Traveling Across the Globe to Study a Tiny Protein
Doctoral candidate Jaylene Ollivierre works with a small bacterial protein that regulates the activity of larger DNA repair complexes in Northeastern’s DNA Damage Recognition and Tolerance Laboratory led by chemistry and chemical biology assistant professor Penny Beuning.
That protein, called UmuD (pronounced yoo-myoo-d), has been studied for 20 years, Ollivierre said, “but it keeps surprising us.”
DNA damage response proteins, Ollivierre explained, are error-prone and frequently cause mutations, which can make bacteria unsusceptible to antibiotics. “This work is important for understanding and potentially combatting antibiotic resistance,” said Beuning.
Earlier this month, Ollivierre received an East Asia and Pacific Summer Institutes fellowship from the National Science Foundation to continue studying UmuD at the University of Wollongong in Australia.
She views the two-month experience as a unique opportunity to use what she’s learned about UmuD to tackle questions related to DNA replication.
“A big part of the program is to expose students to science policy, infrastructure and culture while forming collaborations that will help us through grad school and beyond,” Ollivierre said.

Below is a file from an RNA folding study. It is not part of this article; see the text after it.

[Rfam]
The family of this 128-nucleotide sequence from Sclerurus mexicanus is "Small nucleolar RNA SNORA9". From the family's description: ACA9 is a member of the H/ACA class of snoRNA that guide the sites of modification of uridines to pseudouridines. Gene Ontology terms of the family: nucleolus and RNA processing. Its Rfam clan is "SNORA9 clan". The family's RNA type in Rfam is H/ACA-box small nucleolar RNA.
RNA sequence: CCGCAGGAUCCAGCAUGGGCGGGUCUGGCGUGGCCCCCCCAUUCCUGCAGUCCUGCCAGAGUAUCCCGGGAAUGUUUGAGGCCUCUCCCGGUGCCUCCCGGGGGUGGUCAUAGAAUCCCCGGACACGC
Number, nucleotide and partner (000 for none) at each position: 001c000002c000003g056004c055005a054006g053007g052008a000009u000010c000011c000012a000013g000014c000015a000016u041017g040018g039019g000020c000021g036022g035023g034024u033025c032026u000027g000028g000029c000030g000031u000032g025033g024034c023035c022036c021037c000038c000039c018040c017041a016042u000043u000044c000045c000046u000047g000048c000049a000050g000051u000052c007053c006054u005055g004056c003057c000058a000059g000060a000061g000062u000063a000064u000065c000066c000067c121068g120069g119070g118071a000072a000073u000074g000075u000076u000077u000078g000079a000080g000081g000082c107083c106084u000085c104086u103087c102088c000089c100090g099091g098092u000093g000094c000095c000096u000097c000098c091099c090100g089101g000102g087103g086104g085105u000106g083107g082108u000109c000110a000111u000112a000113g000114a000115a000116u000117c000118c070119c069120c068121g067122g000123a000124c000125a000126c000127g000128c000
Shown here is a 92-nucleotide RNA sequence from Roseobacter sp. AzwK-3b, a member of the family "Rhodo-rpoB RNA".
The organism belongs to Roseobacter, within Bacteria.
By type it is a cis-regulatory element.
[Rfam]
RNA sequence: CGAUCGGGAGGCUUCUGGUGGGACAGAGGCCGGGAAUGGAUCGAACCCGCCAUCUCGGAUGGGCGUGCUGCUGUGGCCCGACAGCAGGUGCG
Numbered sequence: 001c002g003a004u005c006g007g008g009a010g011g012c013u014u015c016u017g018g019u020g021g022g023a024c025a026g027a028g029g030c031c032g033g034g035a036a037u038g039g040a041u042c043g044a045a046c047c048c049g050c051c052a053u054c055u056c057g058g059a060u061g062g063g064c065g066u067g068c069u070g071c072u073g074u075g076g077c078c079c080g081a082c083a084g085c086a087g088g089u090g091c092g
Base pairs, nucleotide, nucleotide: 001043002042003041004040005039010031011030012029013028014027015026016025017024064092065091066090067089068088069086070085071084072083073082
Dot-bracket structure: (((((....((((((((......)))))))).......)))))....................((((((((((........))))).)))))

She will collaborate with University of Wollongong biological chemistry professor Nick Dixon, whom she met in 2008 at a Northeastern seminar on his research. The technology used in Dixon’s lab, which Ollivierre said “utilizes a host of biophysical techniques to study multiprotein DNA replication complexes,” complements the tools used in Beuning’s lab.
For example, Ollivierre will use a technique called native mass spectrometry to study how UmuD interacts with the protein components of a cellular machine called DNA Pol III, which is responsible for DNA replication. The technique, she said, “is especially useful for analyzing complexes that contain dynamic proteins like UmuD.”
When a strand of DNA becomes damaged — because of either spontaneous mutations or impact by external factors, such as viruses, UV radiation or toxic chemicals — Pol III temporarily shuts down operations, while another set of cellular machines, translesion synthesis polymerases, begin the process of DNA repair.
“We will explore the hypothesis that UmuD has a role in this switch from replication to repair,” Ollivierre said. “We believe that UmuD somehow regulates communication between the two processes.”
Beuning praised Ollivierre’s dedication to the research. “She has been intrepid in her pursuits to understand UmuD function at a very high level,” Beuning said. “The fellowship is a fitting recognition for her truly creative work and allows her to take her research to the next level.”